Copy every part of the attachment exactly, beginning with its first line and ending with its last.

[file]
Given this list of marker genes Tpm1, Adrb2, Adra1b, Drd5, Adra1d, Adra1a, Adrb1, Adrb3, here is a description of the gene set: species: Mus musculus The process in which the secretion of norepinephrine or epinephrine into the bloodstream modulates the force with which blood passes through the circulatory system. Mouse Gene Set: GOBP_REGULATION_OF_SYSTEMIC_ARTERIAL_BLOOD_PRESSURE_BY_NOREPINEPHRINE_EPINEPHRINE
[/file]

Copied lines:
Given this list of marker genes Tpm1, Adrb2, Adra1b, Drd5, Adra1d, Adra1a, Adrb1, Adrb3, here is a description of the gene set: species: Mus musculus The process in which the secretion of norepinephrine or epinephrine into the bloodstream modulates the force with which blood passes through the circulatory system. Mouse Gene Set: GOBP_REGULATION_OF_SYSTEMIC_ARTERIAL_BLOOD_PRESSURE_BY_NOREPINEPHRINE_EPINEPHRINE